I shook my head. “Something that we thought was pretty benign but apparently turned angry when we started getting rained on by rocks.” I grimaced, rubbing my arm. The cold patch was still there and still achy, even if the coloration had mostly returned to normal. “Drew had more experience with them before everything.”
“Do you think there was a reason they hit you specifically?”
I shook my head even as my stomach flopped over. Had they targeted me specifically? “No,” I said, swallowing my doubt. “I was just a target of opportunity, I think. I was there, and so were they. I was alone and vulnerable. So they struck.”
Thom’s arms tightened around my waist. I tried to relax.
Greg nodded slowly. “That’s why Kellin put her foot down.”
“About people going down into the ravine alone? Yes. We’d always had the rule, it’s just…we didn’t always follow it.”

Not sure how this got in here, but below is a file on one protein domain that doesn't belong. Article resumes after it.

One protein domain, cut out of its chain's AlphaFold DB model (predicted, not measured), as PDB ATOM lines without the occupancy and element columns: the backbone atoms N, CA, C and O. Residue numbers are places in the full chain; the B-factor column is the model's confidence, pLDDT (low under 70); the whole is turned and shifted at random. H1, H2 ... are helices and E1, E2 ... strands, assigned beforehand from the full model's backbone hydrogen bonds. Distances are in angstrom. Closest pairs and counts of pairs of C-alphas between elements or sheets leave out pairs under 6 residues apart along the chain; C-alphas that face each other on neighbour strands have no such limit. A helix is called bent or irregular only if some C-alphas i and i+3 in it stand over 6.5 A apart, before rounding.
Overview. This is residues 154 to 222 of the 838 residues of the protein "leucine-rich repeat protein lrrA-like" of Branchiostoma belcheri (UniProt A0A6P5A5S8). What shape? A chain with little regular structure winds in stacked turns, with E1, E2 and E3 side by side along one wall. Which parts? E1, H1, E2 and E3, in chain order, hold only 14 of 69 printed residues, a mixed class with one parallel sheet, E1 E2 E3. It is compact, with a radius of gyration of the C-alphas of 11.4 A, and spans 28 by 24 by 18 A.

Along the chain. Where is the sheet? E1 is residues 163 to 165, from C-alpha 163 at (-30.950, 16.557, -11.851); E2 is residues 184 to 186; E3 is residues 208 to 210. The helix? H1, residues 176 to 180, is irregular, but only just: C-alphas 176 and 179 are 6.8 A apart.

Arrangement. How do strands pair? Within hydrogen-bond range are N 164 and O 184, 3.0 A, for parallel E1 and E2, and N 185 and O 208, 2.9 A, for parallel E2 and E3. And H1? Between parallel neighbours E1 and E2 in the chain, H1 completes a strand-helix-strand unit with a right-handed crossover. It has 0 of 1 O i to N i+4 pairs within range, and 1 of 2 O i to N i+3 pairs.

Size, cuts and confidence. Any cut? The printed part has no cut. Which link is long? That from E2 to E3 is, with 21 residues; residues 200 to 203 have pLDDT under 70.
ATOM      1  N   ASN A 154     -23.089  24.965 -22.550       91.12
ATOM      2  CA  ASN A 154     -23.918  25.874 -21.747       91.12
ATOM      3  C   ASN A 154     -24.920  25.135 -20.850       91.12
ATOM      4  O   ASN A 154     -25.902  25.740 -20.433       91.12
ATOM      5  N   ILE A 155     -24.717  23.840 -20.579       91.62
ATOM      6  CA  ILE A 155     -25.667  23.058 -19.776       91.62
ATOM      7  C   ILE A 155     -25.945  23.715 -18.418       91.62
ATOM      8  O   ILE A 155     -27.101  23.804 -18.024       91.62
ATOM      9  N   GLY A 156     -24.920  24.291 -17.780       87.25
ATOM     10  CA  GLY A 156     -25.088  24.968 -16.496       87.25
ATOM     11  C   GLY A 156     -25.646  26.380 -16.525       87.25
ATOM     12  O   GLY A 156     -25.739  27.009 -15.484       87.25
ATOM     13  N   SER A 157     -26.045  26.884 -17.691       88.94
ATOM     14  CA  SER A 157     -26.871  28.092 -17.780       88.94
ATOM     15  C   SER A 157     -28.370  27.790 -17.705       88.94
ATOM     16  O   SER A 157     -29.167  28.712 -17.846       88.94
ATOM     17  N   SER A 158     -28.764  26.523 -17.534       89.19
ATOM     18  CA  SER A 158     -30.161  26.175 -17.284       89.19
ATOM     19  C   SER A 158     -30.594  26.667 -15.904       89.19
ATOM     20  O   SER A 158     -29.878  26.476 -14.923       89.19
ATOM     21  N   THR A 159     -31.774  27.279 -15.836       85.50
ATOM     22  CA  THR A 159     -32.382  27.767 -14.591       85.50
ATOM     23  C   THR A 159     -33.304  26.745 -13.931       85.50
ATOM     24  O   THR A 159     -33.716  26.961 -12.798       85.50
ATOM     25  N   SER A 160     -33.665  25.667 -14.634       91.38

“Well, now we’ve got an object lesson as to why.” Greg hesitated for a moment, then said, “Not everyone quite understands why, though.”
I shrugged. “They don’t have to understand.” Not yet. “They just have to listen.”
“And when they start asking why?”
I really don’t have to have to be the one explaining that. I sighed. “I don’t know, Professor. I really don’t.” I paused a moment, thinking about what he’d said. “You can see things now, too?”
He shook his head. “No. But I can feel and sense now in the ways I’d always hoped to. In hindsight, maybe I’d have been happier blind.” He gave me another weak smile, then looked at Thom, then back at me.
I started to get up. “You two need to talk about the plans for the greenhouse. I’ll go give Matt a hand.”
“You don’t have to—”
I smiled at Thom and kissed his jaw gently. “You, sir, need to focus. I’ll bring back breakfast.”
After a moment’s hesitation, he nodded. “Don’t set anything on fire.”
I laughed and left them, trying not to think about what Greg Doyle had said and how quickly things would unravel the moment we had to explain the things that most of our thirty-some companions couldn’t see and exactly how much of an impact that had on our odds of survival.